at AREA "B" to accept 2 seals.
;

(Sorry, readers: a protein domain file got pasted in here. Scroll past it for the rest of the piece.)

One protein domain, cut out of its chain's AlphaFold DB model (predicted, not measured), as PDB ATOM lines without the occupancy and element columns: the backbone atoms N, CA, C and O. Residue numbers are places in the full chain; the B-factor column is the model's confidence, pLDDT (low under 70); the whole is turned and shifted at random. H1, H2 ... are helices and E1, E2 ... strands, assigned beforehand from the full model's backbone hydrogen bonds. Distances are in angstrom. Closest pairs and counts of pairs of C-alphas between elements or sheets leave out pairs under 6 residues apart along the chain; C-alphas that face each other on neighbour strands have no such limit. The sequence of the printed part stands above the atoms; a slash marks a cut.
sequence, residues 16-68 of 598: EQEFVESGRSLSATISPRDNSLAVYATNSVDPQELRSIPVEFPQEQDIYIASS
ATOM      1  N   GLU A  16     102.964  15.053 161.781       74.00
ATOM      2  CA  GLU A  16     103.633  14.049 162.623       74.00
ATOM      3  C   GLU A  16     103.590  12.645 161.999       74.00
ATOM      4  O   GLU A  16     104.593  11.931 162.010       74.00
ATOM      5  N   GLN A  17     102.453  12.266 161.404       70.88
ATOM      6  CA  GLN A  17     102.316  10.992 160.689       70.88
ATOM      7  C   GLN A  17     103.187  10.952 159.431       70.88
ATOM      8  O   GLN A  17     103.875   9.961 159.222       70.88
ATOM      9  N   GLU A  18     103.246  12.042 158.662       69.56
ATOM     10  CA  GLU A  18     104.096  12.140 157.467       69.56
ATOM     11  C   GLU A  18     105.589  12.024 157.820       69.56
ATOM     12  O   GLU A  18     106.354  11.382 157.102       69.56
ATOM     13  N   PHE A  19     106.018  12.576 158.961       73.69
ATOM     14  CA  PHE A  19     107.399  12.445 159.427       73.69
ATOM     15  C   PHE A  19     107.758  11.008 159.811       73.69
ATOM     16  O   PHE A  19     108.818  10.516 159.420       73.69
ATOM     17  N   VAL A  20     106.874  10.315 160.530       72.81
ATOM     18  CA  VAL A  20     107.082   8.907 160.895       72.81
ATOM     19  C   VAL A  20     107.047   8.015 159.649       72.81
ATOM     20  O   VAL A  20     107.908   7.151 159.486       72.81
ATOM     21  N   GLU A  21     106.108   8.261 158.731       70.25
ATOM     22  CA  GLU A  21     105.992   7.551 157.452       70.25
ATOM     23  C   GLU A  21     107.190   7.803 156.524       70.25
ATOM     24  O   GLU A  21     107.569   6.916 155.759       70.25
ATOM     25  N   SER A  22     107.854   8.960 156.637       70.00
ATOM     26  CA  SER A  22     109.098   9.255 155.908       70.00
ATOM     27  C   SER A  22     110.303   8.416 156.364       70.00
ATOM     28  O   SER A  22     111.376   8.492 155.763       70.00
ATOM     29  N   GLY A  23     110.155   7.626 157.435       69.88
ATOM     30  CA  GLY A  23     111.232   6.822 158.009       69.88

403TECHNICAL SECTIONSYNCHRO BLOCKER RINGS - Although there are other related parts to the synchronizers in the transmission, there are 3 aspects to be sure to check. The first 2 are the obvious that most people understand - the "teeth" on the gear and brass blocker ring that must mesh. The point on the end of each tooth is nearly needle sharp. They can be somewhat blunt and still work but I do not know what should be considered the allowable tolerance. In theory, these pointed teeth (wedge shaped) make contact and mesh by the wedge shapes sliding together. This then assures gear alignment so they may engage. However, they cannot do this effectively unless the rotation of one of the units is slowed down or stopped. This is why the inside of the blocker ring is tapered. I also assume the "thread" like machining on the inside is for lubrication and to help in the braking action. They are forced onto the steel cone shape and slow the rotation like a brake. Once they have worn too much they will not be able to stop the rotation. The "teeth" then have to do more of the "synchronizing" and the sharp points quickly become blunt. You can easily tell by hand if your blocker rings have any braking power left. I am afraid I do not know how much wear is acceptable or how to tell how much "life" is left. If someone can tell me a way we will pass it along.Trans Bearings - explained or not!We've been trying to figure out exactly what GM was doing with transmission bearings, especially in regards to the "shields". In checking into that we also found that the replacement bearing quality varies greatly. We believe the following correct. If you have additional info., please let a tech person know. The "shield" for the front bearing originally faced the inside of the trans. and the "shield" of the rear one faced the differential. However, when bearings were substituted by Delco, it appears they felt it didn't matter and maybe it doesn't! Also they are no longer consistent on the part number on the "shield". One person believes the "shield" may affect bearing life going up and down hills.DIFFERENTIAL IDENTIFICATION Also see page 389.1960-63 - 4 transmission bolt holes, side yokes slide right out. No holes drilled dead center on bottom.1964 CARS - Like 1960-63 except has a cut out with 2 drilled holes dead center of bottom for the leaf spring.1965 CARS - 4 transmission bolt holes, yokes are bolted to differential, 4 holes each side where "struts" bolt to it.1966-69 CARS - Like 1965 except 6 transmission bolt holes.It "snapped" and Stopped! - It doesn't matter what gear I put it in - it just doesn't move! I really wasn't "pushing it". We hear this description at least once a month and usually it's due to the differential spyder (pinion) gears disintegrating. Jack the car up with transmission in neutral and engine off. Have a person at each rear wheel. Turn one wheel and see if person at the other wheel can feel any movement or hear the gears grinding. If there is no movement the Spider gears are probably "gone".1965-69 DIFFERENTIAL YOKE PLAY - A slight amount of in and out play is normal on the 1965-69 differential yokes. I haven't seen any factory spec. If yours "seems excessive" it is usually due to wear on the "nut" (#57) and the shaft (#56) on page 125. SEALS - REMOVING & REPLACINGThese hints should help. Also refer to the Shop Manual.BELLHOUSING - The bellhousing must be removed (have a new gasket). Carefully tap the old seal out. Check the crankshaft gear seal area for a groove. If a groove is worn even a new seal may leak. Replace gear or use our spacer (C5311, page 7A) which will place the seal in a slightly different area. Carefully and evenly tap new seal in (must be installed from engine side!)TRANS. SELECTOR SHAFT - (Shifter Shaft)REMOVAL - The original seals had a neat metal lip that made it easy to pry out with a screwdriver. If it does not have that style use a hooked tool or if worse comes to worse carefully drive a screwdriver into the seal. It may push in a little but should not give too much trouble.INSTALLATION - Clean shaft of dirt, rust, or nicks. Carefully push seal to case and then evenly tap it in until it is flush with outside of transmission.INPUT SHAFT SEAL - (Throw Out Bearing Shaft Seal)This seal is often overlooked but must be replaced. The seal fits into Area "B" and a retainer (like a large lockwasher) fits against it to Area "A".REMOVAL - Pull out the retainer and then the seal with a hooked tool.INSTALLATION - Clean inside of shaft. Be sure "lip part" of seal goes in first. When seal is in place, carefully tap seal with deep socket until it seats in place (look in with a flashlight). Now carefully install retainer (if old one is used, spread apart enough so it will stay in place). Use socket to carefully drive in until it seats against the seal.FITS SHIELD FACES QUALITYC167261-69 Front61-65 Rear"wrong" way matter?GoodC167361-69 Front61-65 Rear"wrong" way matter?Excellent (best)C167561-69 Front61-65 RearOriginalDirectionFairC8459$ SAVER61-69 Front &62-65 RearEither shieldremovableGood2 SEALS - See pg. 124 For new shafts that are machined deeper at AREA "B" to accept 2 seals.;